During a recent stop in St. Petersburg, guests onboard Marina were treated to a unique
experience on an excursion called Musical
Evening at the Hermitage
. One of the oldest and largest museums in the
world, the State Hermitage Museum sees approximately 2.5 million visitors a
year. That is an average of about 8,000 visitors a day! So you can imagine how
decadent it must have felt to be the only
visitors in the building on this exclusive shore excursion.

The spectacular Winter Palace that houses the Hermitage was
made all the more grand by the absence of the usual crowds. Constructed on a
monumental scale, it was intended to embody the power of Imperial Russia, which
encompassed almost one-sixth of the earth’s landmass and over 125 million
subjects at the time the palace was built in the early 18th century. The clock tower bells that chime on the hour and half hour
greeted the group for what was to be an extraordinary evening.


The private tour began at The Main Staircase of the Winter Palace (also known as the Jordan Staircase) where the
world’s dignitaries were greeted for state receptions and functions over a
century ago. Restored according to the original designs after a devastating
fire in 1837, the staircase is one of the only areas of the palace that has
retained the original 18th-century style. The painted ceiling depicts the Gods
of Olympus, and alabaster statues welcomed the evening’s visitors.



After passing through The Memorial Hall of Peter the Great, the
tour made its way to The Armorial Hall, once used for official ceremonies. With
huge gilded columns, bronze chandeliers and stucco coats of armor framing the
cavernous room, the effect was breathtaking.



Emperor Alexander I created The War Gallery of 1812 to honor
the generals who defeated Napoleon in the Patriotic War of 1812. When these
portraits were hung, every citizen in Russia knew the names of these generals,
17th-century celebrities who fought valiantly in the war.


IMG_5357The St. George Hall, or the Large Throne Room, is one of the
largest rooms in the Winter Palace and home to the throne of the Emperor. Regarded as the throne of Russia, the velvet throne is emblazoned with the imperial coat of
arms and the crowned double-headed eagle. The scene of  many of the most
formal ceremonies of the imperial court, it was most notably the location of the
meeting of the First State Duma, which marked the first time ordinary citizens were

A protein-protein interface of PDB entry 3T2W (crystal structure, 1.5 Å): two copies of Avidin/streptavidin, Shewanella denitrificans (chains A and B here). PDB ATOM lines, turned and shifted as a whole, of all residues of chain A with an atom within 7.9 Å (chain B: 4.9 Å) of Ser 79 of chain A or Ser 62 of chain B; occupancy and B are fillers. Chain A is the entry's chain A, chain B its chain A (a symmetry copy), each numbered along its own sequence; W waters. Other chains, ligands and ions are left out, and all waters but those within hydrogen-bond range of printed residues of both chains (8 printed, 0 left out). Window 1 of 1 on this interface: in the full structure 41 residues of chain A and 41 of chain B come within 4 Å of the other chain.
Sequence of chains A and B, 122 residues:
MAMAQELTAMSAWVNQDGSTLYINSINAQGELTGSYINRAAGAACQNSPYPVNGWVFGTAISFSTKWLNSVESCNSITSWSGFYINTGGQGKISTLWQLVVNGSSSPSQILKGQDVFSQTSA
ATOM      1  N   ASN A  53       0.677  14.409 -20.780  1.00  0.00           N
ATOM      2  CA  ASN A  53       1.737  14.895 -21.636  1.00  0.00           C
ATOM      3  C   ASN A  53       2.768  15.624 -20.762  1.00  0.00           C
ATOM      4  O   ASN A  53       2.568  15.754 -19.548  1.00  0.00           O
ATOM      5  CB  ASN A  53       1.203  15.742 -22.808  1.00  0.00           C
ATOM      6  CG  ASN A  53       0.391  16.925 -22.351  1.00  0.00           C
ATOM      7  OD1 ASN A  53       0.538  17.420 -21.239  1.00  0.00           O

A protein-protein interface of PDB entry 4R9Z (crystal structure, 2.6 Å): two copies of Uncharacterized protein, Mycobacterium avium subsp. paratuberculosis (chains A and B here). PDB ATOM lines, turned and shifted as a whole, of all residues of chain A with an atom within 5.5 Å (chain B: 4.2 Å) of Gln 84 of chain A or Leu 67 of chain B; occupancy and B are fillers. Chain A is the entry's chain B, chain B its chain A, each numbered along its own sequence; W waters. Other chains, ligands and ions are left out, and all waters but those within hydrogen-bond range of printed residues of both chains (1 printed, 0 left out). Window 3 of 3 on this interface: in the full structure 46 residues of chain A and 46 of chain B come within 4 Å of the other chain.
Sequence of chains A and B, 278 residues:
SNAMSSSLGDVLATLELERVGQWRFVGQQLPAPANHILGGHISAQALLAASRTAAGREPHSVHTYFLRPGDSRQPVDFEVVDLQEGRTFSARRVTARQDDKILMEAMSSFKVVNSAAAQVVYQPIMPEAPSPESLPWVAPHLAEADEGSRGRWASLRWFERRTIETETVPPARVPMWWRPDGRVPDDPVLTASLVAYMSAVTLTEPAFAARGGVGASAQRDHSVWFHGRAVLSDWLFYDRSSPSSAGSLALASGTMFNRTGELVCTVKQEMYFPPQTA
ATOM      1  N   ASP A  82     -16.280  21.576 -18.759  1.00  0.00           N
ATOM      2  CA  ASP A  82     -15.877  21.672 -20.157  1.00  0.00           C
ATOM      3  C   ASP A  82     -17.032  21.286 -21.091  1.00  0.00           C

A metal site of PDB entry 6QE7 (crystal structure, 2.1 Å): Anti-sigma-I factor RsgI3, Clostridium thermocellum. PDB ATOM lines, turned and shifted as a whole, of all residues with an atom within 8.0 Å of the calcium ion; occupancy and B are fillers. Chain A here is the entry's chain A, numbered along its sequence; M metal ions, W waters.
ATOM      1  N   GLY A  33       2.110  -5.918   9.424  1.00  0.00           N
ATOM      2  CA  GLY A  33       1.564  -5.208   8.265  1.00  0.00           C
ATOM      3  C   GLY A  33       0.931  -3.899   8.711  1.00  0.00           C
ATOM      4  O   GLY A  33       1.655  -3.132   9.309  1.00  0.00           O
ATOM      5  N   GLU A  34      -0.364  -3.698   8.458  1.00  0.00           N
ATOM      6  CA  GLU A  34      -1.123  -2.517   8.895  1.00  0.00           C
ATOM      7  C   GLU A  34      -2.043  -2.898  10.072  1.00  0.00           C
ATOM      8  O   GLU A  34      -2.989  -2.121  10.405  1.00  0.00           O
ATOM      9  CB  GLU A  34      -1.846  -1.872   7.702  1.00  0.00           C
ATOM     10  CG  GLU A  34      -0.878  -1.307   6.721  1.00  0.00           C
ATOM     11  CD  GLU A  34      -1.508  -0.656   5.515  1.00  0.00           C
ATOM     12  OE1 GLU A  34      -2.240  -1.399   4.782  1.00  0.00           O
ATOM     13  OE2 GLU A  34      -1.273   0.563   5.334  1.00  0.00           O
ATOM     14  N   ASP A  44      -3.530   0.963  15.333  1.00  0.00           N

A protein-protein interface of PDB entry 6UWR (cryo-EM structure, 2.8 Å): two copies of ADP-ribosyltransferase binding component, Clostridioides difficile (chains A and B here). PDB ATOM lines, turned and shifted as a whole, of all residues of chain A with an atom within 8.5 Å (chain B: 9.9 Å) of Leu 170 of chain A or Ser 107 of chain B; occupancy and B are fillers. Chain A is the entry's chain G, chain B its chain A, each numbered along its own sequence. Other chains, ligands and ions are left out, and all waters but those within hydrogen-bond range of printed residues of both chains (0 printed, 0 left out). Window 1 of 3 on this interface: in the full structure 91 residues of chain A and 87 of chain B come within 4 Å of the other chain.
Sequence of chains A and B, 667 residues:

allowed into the palace in substantial numbers.

After a quick peek at the Hanging Garden through the
windows, guests entered The Pavilion Hall with its 28 exquisite crystal and
gold chandeliers and the visitor favorite, Peacock



Next stop was The Rembrandt Room with 23 works by the famous
Dutch master, including some of his more famous masterpieces: The Return of the Prodigal SonPortrait of an Old Jew and Danaë.


Portrait of an Old Jew


Return of the Prodigal Son





A particularly exciting moment of the tour was The Leonardo
Room where guests were able to view two highlights of the museum’s collection.
Of the few oil paintings by Leonardo da Vinci in the world, two can be seen at
the Hermitage: Benois Madonna and
The Litta Madonna.

IMG_5402 Benois

Benois Madonna

IMG_5409 Litta

The Litta Madonna

The group was then momentarily transported to Rome upon
entering The Raphael Loggias, a meticulous reproduction of the famous 16th-entury
gallery in the Vatican Palace. Under his supervision, Raphael’s pupils painted
the walls and vaults according to his sketches.


IMG_5431One of the museum’s masterpieces and the only work by
Michelangelo in the Hermitage is the sculpture Crouching Boy in The Italian Cabinet. Unfinished, it is
thought to have originally been designed for a chapel in Florence.

IMG_5449After taking in the art of many of the great Flemish and
Dutch masters, guests entered The Small Italian Skylight Hall, one of three
top-lit halls, to enjoy Italian art of the 16th and 17th centuries, including The Lute Player by Caravaggio and works